Display sensitivities with respect to the weights for the manipulated variables rate signals, $\frac{\partial}{\partial {\mathit{W}}_{\Delta \mathit{u}}}\mathit{J}$.

Sens1.ManipulatedVariablesRate

ans =1×310^{4}× -0.0007 1.0250 -0.8370

Since you want to reduce the closed-loop cumulative performance index `J`

, in this example the derivatives with respect to output weights show that the weight on `y1`

should be increased, as the corresponding derivative is negative, while the weight on `y2`

should be decreased.

Copy the MPC object to make modification on the new object.

mpcobj_new = mpcobj;

A negative sensitivity suggests increasing the first output weight from `1`

to `2`

.

mpcobj_new.Weights.OutputVariables(1) = 2;

A positive sensitivity suggests decreasing the second output weight from `1`

to `0.2`

.

mpcobj_new.Weights.OutputVariables(2) = 0.2;

Note that the sensitivity analysis only tells you in which direction to change the parameters, but not by how much. A trial and error procedure to select the appropriate magnitude of the change is expected.

Simulate both MPC controllers.

[y1, t1, u1] = sim(mpcobj, Tstop, r, v, simopt); [y2, t2, u2] = sim(mpcobj_new, Tstop, r, v, simopt);

-->Converting model to discrete time. Assuming no disturbance added to measured output channel #1. -->Assuming output disturbance added to measured output channel #2 is integrated white noise. -->The "Model.Noise" property of the "mpc" object is empty. Assuming white noise on each measured output channel.

Plot simulation results for both controllers.

% plot plant outputs h1 = figure; subplot(211) plot(t2,r(:,1),t1,y1(:,1),t2,y2(:,1));grid legend('reference','original tuning','new tuning') title('Output #1') subplot(212) plot(t2,r(:,2),t1,y1(:,2),t2,y2(:,2));grid legend('reference','original tuning','new tuning') title('Output #2')

% plot manipulated variables h2 = figure; subplot(311) plot(t1,u1(:,1),t2,u2(:,1));grid legend('original tuning','new tuning') title('Manipulated Variable #1') subplot(312) plot(t1,u1(:,2),t2,u2(:,2));grid legend('original tuning','new tuning') title('Manipulated Variable #2') subplot(313) plot(t1,u1(:,3),t2,u2(:,3));grid legend('original tuning','new tuning') title('Manipulated Variable #3')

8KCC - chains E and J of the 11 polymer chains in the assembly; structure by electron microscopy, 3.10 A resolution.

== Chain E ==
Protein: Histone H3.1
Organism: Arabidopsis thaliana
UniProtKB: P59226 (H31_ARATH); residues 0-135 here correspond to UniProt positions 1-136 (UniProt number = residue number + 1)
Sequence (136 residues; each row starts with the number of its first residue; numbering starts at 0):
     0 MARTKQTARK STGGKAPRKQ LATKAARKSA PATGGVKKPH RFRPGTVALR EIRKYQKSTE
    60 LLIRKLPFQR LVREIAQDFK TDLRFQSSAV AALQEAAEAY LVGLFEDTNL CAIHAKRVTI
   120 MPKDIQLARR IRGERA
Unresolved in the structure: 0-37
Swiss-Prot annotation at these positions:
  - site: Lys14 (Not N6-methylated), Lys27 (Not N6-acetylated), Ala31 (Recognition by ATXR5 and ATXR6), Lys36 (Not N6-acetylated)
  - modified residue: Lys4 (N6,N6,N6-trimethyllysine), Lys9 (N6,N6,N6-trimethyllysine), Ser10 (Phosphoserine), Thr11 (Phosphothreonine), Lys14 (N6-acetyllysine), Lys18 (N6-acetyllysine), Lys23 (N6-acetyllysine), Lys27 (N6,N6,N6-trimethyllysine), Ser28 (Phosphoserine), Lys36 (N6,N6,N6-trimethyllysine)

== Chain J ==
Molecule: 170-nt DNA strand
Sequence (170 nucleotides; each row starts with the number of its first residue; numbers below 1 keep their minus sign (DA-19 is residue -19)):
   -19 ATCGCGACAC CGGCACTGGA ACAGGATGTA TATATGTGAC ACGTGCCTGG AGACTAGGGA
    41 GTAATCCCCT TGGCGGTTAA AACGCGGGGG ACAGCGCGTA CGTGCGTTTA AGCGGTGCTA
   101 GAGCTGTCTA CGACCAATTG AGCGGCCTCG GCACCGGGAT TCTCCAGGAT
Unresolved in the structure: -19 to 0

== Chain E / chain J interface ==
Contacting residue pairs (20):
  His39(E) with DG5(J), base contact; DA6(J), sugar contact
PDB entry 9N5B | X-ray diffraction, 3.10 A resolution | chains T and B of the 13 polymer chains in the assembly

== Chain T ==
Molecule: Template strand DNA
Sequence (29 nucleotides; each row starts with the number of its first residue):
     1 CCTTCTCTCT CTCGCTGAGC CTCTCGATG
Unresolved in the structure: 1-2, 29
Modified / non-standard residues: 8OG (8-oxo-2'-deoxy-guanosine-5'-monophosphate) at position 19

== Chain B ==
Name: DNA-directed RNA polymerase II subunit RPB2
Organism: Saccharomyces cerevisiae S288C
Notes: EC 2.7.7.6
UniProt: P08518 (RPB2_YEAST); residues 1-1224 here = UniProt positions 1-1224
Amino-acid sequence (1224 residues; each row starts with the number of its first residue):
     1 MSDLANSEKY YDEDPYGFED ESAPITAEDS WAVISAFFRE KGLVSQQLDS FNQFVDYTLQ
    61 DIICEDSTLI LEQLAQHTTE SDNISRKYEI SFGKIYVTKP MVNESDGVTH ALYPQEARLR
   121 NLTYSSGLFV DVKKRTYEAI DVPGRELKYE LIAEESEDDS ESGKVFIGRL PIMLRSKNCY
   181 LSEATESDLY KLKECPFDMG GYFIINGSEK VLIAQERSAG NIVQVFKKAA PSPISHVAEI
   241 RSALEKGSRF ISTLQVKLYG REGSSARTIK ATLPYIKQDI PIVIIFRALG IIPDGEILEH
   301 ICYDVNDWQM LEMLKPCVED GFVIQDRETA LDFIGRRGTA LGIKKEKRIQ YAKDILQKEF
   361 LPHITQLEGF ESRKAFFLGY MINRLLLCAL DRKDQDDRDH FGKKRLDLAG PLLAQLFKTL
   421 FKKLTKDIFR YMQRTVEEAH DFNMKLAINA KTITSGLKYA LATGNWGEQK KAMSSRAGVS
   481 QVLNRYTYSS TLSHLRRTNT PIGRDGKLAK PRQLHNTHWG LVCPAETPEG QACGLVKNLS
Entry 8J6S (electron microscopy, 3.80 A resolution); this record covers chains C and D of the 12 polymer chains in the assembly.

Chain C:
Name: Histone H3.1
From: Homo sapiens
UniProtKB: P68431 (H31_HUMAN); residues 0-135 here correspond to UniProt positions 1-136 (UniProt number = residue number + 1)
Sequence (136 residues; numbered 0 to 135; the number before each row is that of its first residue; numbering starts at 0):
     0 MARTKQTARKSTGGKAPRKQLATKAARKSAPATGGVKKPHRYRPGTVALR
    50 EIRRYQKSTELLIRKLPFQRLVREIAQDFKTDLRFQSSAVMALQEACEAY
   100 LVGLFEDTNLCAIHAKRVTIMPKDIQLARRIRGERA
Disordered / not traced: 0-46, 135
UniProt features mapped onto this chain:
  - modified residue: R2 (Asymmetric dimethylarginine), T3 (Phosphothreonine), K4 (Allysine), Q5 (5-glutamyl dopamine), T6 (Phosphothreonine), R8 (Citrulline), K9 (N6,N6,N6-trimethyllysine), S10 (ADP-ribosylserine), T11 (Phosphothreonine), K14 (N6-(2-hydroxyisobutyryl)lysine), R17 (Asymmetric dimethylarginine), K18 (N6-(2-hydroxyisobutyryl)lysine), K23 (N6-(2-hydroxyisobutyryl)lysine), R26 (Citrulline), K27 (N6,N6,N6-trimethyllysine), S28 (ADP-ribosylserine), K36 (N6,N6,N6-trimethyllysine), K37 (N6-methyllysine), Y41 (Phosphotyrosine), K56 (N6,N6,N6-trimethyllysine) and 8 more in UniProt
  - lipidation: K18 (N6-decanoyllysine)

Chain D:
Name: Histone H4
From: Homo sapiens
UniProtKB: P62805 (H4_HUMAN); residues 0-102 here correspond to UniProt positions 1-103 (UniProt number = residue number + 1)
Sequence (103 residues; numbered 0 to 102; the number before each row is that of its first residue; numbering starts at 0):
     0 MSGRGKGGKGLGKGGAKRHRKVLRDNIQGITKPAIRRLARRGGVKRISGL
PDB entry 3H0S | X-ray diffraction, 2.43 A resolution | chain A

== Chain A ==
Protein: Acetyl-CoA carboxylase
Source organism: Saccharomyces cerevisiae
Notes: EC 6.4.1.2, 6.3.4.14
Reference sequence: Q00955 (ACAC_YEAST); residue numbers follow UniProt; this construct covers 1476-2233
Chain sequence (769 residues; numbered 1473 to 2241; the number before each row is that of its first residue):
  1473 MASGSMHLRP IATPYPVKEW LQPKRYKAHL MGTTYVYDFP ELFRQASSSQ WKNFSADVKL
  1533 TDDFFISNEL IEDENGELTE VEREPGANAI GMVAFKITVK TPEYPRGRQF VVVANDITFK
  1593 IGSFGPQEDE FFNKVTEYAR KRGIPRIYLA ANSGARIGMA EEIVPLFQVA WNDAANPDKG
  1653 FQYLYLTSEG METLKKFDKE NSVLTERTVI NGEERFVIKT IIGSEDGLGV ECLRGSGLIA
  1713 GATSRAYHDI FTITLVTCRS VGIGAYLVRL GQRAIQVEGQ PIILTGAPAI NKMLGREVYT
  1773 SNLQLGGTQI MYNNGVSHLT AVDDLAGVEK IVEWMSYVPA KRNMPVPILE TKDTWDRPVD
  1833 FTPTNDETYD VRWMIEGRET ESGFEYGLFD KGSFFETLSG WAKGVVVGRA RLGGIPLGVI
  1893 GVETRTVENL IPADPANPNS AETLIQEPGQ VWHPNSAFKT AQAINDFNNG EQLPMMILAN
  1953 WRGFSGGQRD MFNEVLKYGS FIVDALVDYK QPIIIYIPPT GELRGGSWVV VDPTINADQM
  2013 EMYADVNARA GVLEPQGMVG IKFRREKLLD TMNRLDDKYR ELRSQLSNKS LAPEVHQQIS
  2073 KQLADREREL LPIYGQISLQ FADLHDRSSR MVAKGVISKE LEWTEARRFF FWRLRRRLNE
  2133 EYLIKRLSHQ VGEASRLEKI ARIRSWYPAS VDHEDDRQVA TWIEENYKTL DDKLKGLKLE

Compute the cumulative performance index for the new controller using the same performance measure.

`J2 = sensitivity(mpcobj_new, 'ISE', PerformanceWeights, Tstop, r, v, simopt);`

-->Converting model to discrete time. Assuming no disturbance added to measured output channel #1. -->Assuming output disturbance added to measured output channel #2 is integrated white noise. -->The "Model.Noise" property of the "mpc" object is empty. Assuming white noise on each measured output channel.

Previous Cumulative Performance Index.

J1

J1 = 1.2865e+05

New Cumulative Performance Index.

J2

J2 = 1.1623e+05

As expected the new value of the cumulative performance index is lower than the old value.

This is an example of how to write a user-defined performance function used by the `sensitivity`

method. In this example, the custom function `mpc_performance_function.m`

implements the standard ISE performance index based on `PerformanceWeights`

.

Display the function.

`type mpc_performance_function.m`

function J = mpc_performance_function(MPCobj, Tsteps, r, PerformanceWeights) % This is an example of how to write a user defined performance function % used by the "sensitivity" method. In this example, the code illustrate % how we use performance weights to compute the cumulative performance index. % Copyright 1990-2014 The MathWorks, Inc. % Carry out simulation [y,t,u] = sim(MPCobj, Tsteps, r); du = [u(1,:);diff(u)]; % Get Weights in MPCobj ny = size(MPCobj,'mo') + size(MPCobj,'uo'); nmv = size(MPCobj,'mv'); Wy = PerformanceWeights.OutputVariables(:);Wy=Wy(1:ny); Wu = PerformanceWeights.ManipulatedVariables(:);Wu=Wu(1:nmv); Wdu = PerformanceWeights.ManipulatedVariablesRate(:);Wdu=Wdu(1:nmv); % Set mv target to 0 utarget=zeros(nmv,1); % Compute J in ISE form J=0; aux=(y-r)*Wy; J=J+aux'*aux; aux=(u-ones(Tsteps,1)*utarget')*Wu; J=J+aux'*aux; aux=du*Wdu; J=J+aux'*aux;

Use the custom function to calculate the performance index.

`J3 = sensitivity(mpcobj,'mpc_performance_function',Tstop,r,PerformanceWeights)`

J3 = 1.2865e+05

As expected, for `mpcobj`

, user-defined Cumulative Performance Index `J3`

has the same value as `J1`

.